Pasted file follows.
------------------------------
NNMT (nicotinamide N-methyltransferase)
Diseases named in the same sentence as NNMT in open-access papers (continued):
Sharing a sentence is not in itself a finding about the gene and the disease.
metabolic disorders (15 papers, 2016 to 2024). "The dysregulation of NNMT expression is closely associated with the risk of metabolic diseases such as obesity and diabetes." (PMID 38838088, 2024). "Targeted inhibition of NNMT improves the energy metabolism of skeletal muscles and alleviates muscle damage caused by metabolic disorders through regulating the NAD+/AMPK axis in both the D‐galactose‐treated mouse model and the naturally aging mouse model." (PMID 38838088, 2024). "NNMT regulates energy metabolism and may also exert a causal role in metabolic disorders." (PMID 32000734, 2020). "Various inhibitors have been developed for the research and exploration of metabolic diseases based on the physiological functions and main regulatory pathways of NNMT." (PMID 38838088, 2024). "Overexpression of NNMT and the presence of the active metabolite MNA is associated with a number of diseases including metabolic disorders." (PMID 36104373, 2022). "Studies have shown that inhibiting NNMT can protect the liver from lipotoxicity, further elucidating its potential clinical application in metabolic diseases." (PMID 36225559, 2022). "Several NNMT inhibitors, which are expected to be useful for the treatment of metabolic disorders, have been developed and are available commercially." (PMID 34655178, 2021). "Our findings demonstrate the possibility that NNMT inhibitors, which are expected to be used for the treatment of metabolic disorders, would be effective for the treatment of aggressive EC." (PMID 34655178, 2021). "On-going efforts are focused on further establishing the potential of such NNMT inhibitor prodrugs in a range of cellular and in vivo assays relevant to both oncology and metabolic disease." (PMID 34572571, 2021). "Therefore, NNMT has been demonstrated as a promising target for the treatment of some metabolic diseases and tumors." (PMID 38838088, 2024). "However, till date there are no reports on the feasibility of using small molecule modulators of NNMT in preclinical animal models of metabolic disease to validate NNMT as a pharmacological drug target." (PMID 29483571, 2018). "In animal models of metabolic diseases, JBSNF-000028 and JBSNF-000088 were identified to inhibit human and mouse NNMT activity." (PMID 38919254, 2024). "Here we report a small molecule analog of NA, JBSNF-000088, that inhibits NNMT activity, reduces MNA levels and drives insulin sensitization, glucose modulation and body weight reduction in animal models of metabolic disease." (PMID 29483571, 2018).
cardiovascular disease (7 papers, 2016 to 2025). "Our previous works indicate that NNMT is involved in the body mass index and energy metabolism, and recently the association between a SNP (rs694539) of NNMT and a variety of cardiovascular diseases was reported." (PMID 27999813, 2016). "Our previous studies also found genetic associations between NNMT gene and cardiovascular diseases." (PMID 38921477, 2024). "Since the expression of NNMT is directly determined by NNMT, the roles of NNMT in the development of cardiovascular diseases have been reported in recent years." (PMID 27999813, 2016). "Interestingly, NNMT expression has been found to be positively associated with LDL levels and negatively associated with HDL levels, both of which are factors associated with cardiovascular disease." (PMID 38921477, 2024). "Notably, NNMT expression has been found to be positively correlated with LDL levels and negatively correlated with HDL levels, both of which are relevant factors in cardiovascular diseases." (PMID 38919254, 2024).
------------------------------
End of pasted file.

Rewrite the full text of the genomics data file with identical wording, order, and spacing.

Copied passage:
NNMT (nicotinamide N-methyltransferase)
Diseases named in the same sentence as NNMT in open-access papers (continued):
Sharing a sentence is not in itself a finding about the gene and the disease.
metabolic disorders (15 papers, 2016 to 2024). "The dysregulation of NNMT expression is closely associated with the risk of metabolic diseases such as obesity and diabetes." (PMID 38838088, 2024). "Targeted inhibition of NNMT improves the energy metabolism of skeletal muscles and alleviates muscle damage caused by metabolic disorders through regulating the NAD+/AMPK axis in both the D‐galactose‐treated mouse model and the naturally aging mouse model." (PMID 38838088, 2024). "NNMT regulates energy metabolism and may also exert a causal role in metabolic disorders." (PMID 32000734, 2020). "Various inhibitors have been developed for the research and exploration of metabolic diseases based on the physiological functions and main regulatory pathways of NNMT." (PMID 38838088, 2024). "Overexpression of NNMT and the presence of the active metabolite MNA is associated with a number of diseases including metabolic disorders." (PMID 36104373, 2022). "Studies have shown that inhibiting NNMT can protect the liver from lipotoxicity, further elucidating its potential clinical application in metabolic diseases." (PMID 36225559, 2022). "Several NNMT inhibitors, which are expected to be useful for the treatment of metabolic disorders, have been developed and are available commercially." (PMID 34655178, 2021). "Our findings demonstrate the possibility that NNMT inhibitors, which are expected to be used for the treatment of metabolic disorders, would be effective for the treatment of aggressive EC." (PMID 34655178, 2021). "On-going efforts are focused on further establishing the potential of such NNMT inhibitor prodrugs in a range of cellular and in vivo assays relevant to both oncology and metabolic disease." (PMID 34572571, 2021). "Therefore, NNMT has been demonstrated as a promising target for the treatment of some metabolic diseases and tumors." (PMID 38838088, 2024). "However, till date there are no reports on the feasibility of using small molecule modulators of NNMT in preclinical animal models of metabolic disease to validate NNMT as a pharmacological drug target." (PMID 29483571, 2018). "In animal models of metabolic diseases, JBSNF-000028 and JBSNF-000088 were identified to inhibit human and mouse NNMT activity." (PMID 38919254, 2024). "Here we report a small molecule analog of NA, JBSNF-000088, that inhibits NNMT activity, reduces MNA levels and drives insulin sensitization, glucose modulation and body weight reduction in animal models of metabolic disease." (PMID 29483571, 2018).
cardiovascular disease (7 papers, 2016 to 2025). "Our previous works indicate that NNMT is involved in the body mass index and energy metabolism, and recently the association between a SNP (rs694539) of NNMT and a variety of cardiovascular diseases was reported." (PMID 27999813, 2016). "Our previous studies also found genetic associations between NNMT gene and cardiovascular diseases." (PMID 38921477, 2024). "Since the expression of NNMT is directly determined by NNMT, the roles of NNMT in the development of cardiovascular diseases have been reported in recent years." (PMID 27999813, 2016). "Interestingly, NNMT expression has been found to be positively associated with LDL levels and negatively associated with HDL levels, both of which are factors associated with cardiovascular disease." (PMID 38921477, 2024). "Notably, NNMT expression has been found to be positively correlated with LDL levels and negatively correlated with HDL levels, both of which are relevant factors in cardiovascular diseases." (PMID 38919254, 2024).